Crying wolf: why lying destroys everything 

A lack of consensus reality is a solvent dissolving the glue that holds together our society: trust.

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America is an endangered country. Our democracy is on the verge of collapsing, our freedoms are being revoked by people who believe in rights but not responsibilities. Our sacred belief that tomorrow can be better than today is fading in a haze of despair and mental illness that we lament but do not treat. The specter of future violence is real, while virtue and humility seem like quaint ideas from another age. Now we do whatever it takes to “win,” despite the collateral damage we leave in the wake of our pathological narcissism.

Historians are likely to record the ascendency of Donald Trump as the straw that broke e pluribus unum’s back—not because he was unique in his use of fear to divide us, but because he so gleefully uncorked the long-simmering hatred of those who struggle and feel abandoned by coastal elites, “woke” corporations, and most of all, “radical socialist” Democrats who are out to replace them, take their guns, destroy their way of life and force them to raise their girls as boys and their boys as girls.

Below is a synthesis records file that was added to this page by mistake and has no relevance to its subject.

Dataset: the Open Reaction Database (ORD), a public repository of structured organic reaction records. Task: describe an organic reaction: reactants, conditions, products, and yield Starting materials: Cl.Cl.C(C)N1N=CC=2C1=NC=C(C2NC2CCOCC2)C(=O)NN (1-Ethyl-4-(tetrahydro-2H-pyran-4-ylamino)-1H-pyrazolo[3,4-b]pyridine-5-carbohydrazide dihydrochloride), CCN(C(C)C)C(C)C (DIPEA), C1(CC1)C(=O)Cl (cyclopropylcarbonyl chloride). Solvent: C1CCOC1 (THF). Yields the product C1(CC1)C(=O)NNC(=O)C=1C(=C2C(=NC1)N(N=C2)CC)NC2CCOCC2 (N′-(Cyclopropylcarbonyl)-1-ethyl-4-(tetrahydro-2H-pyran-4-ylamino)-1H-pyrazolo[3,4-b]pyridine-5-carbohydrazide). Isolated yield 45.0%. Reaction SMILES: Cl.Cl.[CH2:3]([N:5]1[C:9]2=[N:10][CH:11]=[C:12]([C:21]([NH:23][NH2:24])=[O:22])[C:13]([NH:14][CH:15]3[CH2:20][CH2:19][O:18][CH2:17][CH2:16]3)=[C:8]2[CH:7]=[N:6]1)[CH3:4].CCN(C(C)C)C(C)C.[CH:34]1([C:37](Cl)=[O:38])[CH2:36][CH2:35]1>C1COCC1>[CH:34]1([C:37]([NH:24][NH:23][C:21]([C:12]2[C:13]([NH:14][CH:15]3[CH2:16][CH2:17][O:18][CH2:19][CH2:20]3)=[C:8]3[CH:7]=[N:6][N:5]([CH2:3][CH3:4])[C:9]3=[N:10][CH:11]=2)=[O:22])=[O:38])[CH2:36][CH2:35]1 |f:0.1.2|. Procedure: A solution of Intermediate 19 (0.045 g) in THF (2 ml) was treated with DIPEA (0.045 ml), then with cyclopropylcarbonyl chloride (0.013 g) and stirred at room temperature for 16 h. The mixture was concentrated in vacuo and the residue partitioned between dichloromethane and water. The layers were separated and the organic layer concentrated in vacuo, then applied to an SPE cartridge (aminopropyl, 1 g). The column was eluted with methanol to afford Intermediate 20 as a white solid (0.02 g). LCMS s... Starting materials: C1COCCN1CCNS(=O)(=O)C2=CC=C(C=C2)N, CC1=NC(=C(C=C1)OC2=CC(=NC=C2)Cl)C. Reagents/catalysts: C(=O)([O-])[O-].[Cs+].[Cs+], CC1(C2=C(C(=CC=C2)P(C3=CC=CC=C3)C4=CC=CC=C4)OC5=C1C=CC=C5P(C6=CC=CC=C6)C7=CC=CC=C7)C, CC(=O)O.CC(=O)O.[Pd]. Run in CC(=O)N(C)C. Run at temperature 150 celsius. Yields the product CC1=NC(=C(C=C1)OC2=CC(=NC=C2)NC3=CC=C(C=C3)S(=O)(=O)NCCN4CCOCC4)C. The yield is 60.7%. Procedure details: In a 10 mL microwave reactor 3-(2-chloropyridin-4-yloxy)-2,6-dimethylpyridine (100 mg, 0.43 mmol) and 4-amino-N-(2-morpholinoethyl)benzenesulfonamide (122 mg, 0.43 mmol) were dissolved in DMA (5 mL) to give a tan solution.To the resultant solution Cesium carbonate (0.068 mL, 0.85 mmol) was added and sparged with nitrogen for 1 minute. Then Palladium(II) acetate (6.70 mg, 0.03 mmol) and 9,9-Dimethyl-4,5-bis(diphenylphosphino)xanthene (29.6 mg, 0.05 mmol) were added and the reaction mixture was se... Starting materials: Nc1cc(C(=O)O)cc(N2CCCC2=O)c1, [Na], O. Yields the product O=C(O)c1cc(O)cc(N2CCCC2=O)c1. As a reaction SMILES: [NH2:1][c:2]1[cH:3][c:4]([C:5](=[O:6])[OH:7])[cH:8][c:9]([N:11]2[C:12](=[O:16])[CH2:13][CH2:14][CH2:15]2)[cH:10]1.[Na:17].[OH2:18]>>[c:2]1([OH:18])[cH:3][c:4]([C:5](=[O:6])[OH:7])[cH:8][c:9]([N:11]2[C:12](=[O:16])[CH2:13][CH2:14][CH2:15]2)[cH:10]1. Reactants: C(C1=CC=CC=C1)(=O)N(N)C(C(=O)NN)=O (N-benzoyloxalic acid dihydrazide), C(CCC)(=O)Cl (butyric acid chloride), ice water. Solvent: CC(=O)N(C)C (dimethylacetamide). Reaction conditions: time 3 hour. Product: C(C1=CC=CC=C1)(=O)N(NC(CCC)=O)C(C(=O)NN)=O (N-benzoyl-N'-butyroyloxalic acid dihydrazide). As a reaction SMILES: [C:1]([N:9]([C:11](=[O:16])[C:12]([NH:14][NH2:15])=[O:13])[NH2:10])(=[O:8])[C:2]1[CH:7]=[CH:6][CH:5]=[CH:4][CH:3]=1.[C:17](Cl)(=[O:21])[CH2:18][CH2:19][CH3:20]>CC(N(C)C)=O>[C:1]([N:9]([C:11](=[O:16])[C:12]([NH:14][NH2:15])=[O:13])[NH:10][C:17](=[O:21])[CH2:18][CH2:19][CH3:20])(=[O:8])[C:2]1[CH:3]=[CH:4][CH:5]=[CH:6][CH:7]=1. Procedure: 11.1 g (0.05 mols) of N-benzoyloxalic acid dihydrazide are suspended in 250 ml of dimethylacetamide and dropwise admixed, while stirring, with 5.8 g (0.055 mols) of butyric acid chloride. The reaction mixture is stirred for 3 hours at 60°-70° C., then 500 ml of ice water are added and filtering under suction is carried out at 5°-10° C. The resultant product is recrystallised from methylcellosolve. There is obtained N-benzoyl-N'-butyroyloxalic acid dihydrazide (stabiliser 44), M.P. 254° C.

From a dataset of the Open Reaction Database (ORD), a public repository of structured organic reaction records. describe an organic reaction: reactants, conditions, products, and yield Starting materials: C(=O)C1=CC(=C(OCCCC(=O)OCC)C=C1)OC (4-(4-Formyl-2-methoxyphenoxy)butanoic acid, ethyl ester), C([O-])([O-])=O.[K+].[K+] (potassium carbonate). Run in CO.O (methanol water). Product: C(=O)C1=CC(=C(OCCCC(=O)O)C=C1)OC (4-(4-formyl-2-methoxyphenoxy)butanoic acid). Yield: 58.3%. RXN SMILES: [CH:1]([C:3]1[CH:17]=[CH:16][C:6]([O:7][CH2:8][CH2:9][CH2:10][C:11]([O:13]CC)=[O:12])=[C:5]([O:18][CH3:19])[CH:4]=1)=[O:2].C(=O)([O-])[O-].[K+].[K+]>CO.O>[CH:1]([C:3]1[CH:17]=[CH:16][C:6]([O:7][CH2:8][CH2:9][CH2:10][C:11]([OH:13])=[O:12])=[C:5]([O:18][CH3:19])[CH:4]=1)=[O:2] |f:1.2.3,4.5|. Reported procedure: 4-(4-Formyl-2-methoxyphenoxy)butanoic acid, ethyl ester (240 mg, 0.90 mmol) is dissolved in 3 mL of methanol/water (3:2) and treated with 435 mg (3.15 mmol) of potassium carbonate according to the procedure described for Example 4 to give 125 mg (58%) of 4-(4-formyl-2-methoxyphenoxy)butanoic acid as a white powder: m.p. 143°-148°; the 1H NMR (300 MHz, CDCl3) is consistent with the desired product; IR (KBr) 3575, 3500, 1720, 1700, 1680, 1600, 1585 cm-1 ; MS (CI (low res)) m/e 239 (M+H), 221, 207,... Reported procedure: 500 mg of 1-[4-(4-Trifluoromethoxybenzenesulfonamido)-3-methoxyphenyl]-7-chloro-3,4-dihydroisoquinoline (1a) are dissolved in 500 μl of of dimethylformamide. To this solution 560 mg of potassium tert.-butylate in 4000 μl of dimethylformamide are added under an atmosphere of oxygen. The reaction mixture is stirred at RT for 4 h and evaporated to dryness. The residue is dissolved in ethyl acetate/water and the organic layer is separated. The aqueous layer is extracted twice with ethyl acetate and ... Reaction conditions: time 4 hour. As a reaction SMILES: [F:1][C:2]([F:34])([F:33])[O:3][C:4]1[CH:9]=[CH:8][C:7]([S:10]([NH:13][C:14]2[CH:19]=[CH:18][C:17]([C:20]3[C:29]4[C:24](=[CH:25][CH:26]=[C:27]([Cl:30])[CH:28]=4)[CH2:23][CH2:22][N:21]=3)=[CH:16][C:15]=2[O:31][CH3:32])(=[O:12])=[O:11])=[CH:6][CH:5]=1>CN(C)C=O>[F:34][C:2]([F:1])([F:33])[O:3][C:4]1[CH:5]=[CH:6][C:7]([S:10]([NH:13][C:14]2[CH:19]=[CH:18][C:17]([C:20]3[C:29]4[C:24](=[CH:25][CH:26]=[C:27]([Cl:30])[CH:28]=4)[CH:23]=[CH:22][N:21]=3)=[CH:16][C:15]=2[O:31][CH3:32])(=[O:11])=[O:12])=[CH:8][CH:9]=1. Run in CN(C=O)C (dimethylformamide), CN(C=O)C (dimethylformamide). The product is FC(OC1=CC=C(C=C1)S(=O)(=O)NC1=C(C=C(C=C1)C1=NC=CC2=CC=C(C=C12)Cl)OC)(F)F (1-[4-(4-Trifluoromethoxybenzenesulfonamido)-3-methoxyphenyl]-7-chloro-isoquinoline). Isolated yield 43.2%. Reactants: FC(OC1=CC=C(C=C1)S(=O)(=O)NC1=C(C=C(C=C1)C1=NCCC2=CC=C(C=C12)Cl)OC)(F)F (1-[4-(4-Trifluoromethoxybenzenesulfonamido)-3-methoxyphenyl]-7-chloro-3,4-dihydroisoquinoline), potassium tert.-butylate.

Although zero-sum politics and mean politicians are hardly new, something much more sinister is happening now that undermines even our best efforts to make the world a better place: We are lying all the time. We live in parallel and opposing universes when it comes to the truth, and no amount of evidence-based reasoning and critical thinking can shame us out of saying or doing whatever protects the power of our tribe. When Clinton lied about his affair with Monica Lewinski, he was lying for the two most common reasons: to get something we want and to avoid punishment. His impeachment by the House was the price he paid for lying—something which was itself once considered shameful.

When Trump raised lying to a shameless pathology, something even more frightening happened that transcends whether you love him or hate him. Lying became the standard in politics (as it so often is among celebrities, the super-rich, and those insulated by privilege), rather than a dangerous exception. Since everyone lies, we argue, only the foolish or naïve tell the truth. Nice guys finish last.

What we often ignore at our peril, however, is what lying does to human beings, and to society. For years I have taught a course at Oklahoma City University in the ethics of communication. Scholars have discovered that the fable, “The Boy Who Cried Wolf” may be the most common didactic story in the world. We all know the plot. A lad tending sheep thought it would be fun to cry, “The wolf is here!” and see the villagers come running to help even though there was no wolf. He did it again and again, but each time it was a lie. Finally, the wolf did come, and he cried wolf, but nobody came—and that was the end of both the sheep and the shepherd.